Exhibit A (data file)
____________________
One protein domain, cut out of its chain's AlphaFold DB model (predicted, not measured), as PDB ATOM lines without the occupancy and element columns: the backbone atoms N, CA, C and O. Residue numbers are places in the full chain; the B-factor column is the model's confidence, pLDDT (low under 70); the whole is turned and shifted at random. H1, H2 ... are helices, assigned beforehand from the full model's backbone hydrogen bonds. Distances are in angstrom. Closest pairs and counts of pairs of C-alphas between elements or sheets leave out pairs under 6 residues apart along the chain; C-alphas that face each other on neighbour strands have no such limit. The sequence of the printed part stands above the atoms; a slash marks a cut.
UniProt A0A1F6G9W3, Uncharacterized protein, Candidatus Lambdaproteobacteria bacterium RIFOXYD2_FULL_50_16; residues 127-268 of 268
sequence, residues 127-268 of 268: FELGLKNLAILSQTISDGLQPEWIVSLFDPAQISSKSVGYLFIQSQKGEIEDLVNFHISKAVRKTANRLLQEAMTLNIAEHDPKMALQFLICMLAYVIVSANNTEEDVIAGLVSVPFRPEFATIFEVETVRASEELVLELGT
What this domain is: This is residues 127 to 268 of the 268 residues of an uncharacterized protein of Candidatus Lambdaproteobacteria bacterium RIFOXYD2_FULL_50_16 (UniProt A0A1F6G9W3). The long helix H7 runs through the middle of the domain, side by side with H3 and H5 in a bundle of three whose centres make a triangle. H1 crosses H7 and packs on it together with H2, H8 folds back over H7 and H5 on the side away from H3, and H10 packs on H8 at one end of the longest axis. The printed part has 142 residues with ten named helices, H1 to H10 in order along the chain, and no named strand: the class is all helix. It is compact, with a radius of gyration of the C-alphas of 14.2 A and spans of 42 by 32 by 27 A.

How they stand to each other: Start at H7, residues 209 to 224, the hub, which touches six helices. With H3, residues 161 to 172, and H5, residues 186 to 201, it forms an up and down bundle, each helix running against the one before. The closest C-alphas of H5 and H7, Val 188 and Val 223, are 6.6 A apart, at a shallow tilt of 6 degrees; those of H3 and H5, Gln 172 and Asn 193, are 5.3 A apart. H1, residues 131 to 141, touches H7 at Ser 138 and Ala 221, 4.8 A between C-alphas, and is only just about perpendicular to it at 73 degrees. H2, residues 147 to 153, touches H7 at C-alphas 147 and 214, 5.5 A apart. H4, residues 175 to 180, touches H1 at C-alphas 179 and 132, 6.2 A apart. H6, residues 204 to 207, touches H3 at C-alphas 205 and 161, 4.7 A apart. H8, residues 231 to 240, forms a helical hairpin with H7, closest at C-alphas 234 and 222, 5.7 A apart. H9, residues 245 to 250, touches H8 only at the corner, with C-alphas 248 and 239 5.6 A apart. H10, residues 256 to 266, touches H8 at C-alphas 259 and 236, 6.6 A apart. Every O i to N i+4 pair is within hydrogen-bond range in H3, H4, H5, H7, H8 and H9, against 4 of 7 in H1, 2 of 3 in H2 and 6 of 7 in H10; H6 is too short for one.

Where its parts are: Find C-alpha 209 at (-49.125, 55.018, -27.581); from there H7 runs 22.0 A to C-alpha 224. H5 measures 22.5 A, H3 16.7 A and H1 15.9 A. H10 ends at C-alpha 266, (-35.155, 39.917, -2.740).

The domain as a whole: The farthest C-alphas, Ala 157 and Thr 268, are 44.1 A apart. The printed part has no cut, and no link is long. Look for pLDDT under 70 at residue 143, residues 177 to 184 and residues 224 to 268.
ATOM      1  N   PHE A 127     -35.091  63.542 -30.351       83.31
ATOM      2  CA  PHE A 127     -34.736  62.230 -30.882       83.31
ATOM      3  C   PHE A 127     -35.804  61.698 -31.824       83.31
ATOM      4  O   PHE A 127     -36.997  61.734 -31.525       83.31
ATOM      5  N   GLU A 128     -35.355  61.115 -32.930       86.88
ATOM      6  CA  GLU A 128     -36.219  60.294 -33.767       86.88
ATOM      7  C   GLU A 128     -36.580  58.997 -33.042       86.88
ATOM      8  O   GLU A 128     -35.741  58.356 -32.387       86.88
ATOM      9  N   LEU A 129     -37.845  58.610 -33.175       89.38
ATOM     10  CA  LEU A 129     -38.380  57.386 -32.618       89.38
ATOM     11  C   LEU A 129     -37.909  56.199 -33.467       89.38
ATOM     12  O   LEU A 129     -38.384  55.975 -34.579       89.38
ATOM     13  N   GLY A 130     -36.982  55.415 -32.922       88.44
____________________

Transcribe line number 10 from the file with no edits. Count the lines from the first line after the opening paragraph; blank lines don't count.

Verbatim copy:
ATOM      4  O   PHE A 127     -36.997  61.734 -31.525       83.31